If a mental disease will affect the disposal of the property the will is invalid – if it doesn’t affect the disposal, then we don’t have a problem with the will.  It’s the disposal of the property that is important.  You could have delusions about devils following you, but so long as those delusions don’t affect how you dispose of your property in your will, the will will be valid.  You can make a will when you are drunk, or depressed, or in extreme old age, or in illness, or even an eccentric will – so long as you knew and understood what you were doing, who you should give your estate to, and the extent of your property.  You could even make a valid will during a lucid interval though you were normally of unsound mind.  If you can show you were temporarily sane, then the will will be valid.

We only need to be sure that the testator understood that they were making a will, not each and every clause, and we don’t need to prove that they remembered each and every piece of property they had to give away – a general knowledge of their property is enough.  

How do marriage and significant relationships affect a will?

Marriage or the registration of a deed of relationship can affect your will.  Normally your will will be revoked (invalidated) automatically if you get married or register a deed or relationship after you have made your will.

But if your will was made in contemplation of the marriage or deed of relationship then it will not revoke your will. If the will already provides for the partner/spouse, it will not be revoked, nor will any powers given to the spouse/partner under that will.  (See s 16 Wills Act 2008)

How does divorce or revocation of a deed of relationship affect a will?

A divorce or revocation of a deed of relationship revokes any gift to the spouse/partner, and any powers given to them, such as the power of executor, trustee, guardian and so on.   It also revokes any grant of a power under the will made in favour of the testator’s spouse or to be used by them (s17(1), Wills Act 2008). 

But if the spouse is a trustee for beneficiaries, including the spouse’s children, then that is not revoked. The same goes for a spouse who has a power of appointment to be exercised in favour of the children.  The Wills Act phrases the revocation of a spouse’s interest in the will as ‘the will is to take effect as if the testator’s spouse had died before the testator’ (s17(3)).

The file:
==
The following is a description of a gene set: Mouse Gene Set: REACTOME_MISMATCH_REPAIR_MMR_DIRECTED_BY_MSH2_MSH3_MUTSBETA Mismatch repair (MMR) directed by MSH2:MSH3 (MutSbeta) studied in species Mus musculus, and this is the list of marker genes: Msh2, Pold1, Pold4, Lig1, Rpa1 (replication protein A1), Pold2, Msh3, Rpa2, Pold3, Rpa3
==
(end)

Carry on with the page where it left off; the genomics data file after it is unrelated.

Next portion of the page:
Where to Keep a Will

Wills should be kept in a safe place. Often a solicitor will keep a will. Other options are the Public Trustee, trustee companies, insurance companies, and banks. All can hold a will for a testator. It is important to make copies of a will, in case the original is lost or destroyed. A note of the location of the original will should be made on any copies.

Does a Solicitor have to Draft a Will?

It is not necessary for a solicitor to draft a will, however it is a good idea to have legal advice on the drafting of a will where there are complexities, such as children, complicated family situations, or complex financial affairs. Superannuation, the disposition of real property, the death of a beneficiary, and the rights of immediate family members even if they have been disinherited can be complex and have an impact on the validity of all or part of your will. 

Who can be an executor?

An executor must be over 18 years of age. It is preferable that executor/s live in the same state as the testator, and that two be named, in case one executor dies or can no longer act as an executor. 

A testator would want to appoint someone they believe is trustworthy, has a close relationship with them, and either of around the same age, or younger. If a person dies, and no executor is named, the Supreme Court can appoint one, including a private trustee or the Public Trustee. 

Do It Yourself Will Kits

There are a lot of DIY will kits. You may have seen them on sale at the Post Office. The choice and price is varied for DIY Kits, and a simple google search will offer you many choices, as well as consumer website evaluations of different will kits. 

Consumer websites unanimously point out that for complex matters, legal advice is best. Complex matters include: superannuation, property division, spouses, ex-spouses, children from different relationships, benefitting charity organisations over family. 

If you are a single person, with only one living relative, you live in rented accommodation, and only have a superb collection of Star Wars figurines that you wish to pass on to your relative, you are not in a complex situation. If, however, you have several properties, some of which are joint ownership, two marriages, five children all under the age of 18 to two separate partners, and a large amount of superannuation, you are in a complex situation and need legal advice.

Page last updated 15/06/2021